The Digital Copyright Directive

3 June, 2019

Peter Ksinan ©

How has it come about?

Back in May 2015, the European Commission published a communication on a Digital Single Market Strategy for Europe which looked at the major challenges to completing a secure, trustworthy and dynamic digital single market.  As part of this, it said that it would legislate to further harmonise the EU copyright laws of member states. 

As part of this, a directive on copyright in the digital single market was proposed (The Digital Copyright Directive).  The directive aimed to update copyright law in light of the new digital age by enhancing the freedoms and rights enjoyed by internet users, allow copyright owners to be better compensated for use of their copyright work through licensing agreements, and clarify the legal framework within which online platforms operate.

Fast forward several years and The Digital Copyright Directive, having gone through the legislative process, was published in the EU Official Journal on 17 May 2019 (see link here, and will enter into force 20 days from publication i.e. 6 June 2019. Member states will have until 7 June 2021 to transpose the Directive into national law. 

How Brexit may impact on the adoption of such measures by the UK remains to be seen and we’ll leave that for another blog post.

What is all the fuss about?

The passage of The Digital Copyright Directive through the legal process has been far from smooth and has been the subject to some intense lobbying due to the controversial nature of some of its provisions.

The two main concepts which have caused the most controversy are as follows:

  1. A new press publisher’s right

This right will allow publishers to obtain “fair and proportionate remuneration” through licensing for the digital use of their press publications by information society service providers (e.g. big news aggregators like GoogleNews and other media monitoring services).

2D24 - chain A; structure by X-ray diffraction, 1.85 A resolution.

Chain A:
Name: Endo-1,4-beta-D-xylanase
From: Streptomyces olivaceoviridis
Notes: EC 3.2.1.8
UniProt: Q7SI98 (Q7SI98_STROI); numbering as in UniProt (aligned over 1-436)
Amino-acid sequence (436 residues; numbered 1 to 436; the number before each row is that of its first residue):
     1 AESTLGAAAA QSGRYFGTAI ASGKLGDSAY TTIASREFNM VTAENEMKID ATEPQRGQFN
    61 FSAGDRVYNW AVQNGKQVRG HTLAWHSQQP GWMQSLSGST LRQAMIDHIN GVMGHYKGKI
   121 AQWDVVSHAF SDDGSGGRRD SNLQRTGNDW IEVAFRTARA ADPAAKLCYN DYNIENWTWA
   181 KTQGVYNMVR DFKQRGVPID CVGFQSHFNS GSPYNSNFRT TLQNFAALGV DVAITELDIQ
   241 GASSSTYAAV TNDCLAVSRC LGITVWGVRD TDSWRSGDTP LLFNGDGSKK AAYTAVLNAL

The aim of this right is to try to assist publishers in combating instances where large portions (i.e. not hyper-linking, re-use of “individual words”, or “very short extracts”) of their publications are re-used without a licence by information society service providers. 

For the avoidance of doubt, individual internet users will still be able to share content on social media or link to websites and newspapers without falling foul of this new right.

  1. Use of protected content by online content-sharing service providers.

This provision aims to make ‘online content-sharing service providers’ (e.g. Facebook) liable for infringing content which appears on their platform unless they can show that:

  1. they have used best efforts to gain authorisation from the relevant rights holders;
  2. made, in accordance with high industry standards of professional diligence, best efforts to ensure the unavailability of specific works and other subject matter for which the right-holders have provided the service providers with the relevant and necessary information; and in any event;
  3. acted expeditiously, upon receiving a sufficiently substantiated notice from the right-holders, to disable access to, or to remove from their websites, the notified works or other subject matter, and made best efforts to prevent their future uploads in accordance with point (b).

The above will be judged on a case by case basis. 

This new right arguably swings things further in favour of rights holders.  How this right will play out in practice is unclear but many see it as having a negative impact and may cause online content-sharing service providers to take an overly cautious approach by blocking or delaying publications.

For more information on copyright law, please contact Phil Bilney at or on +44 (0)1732 224 046

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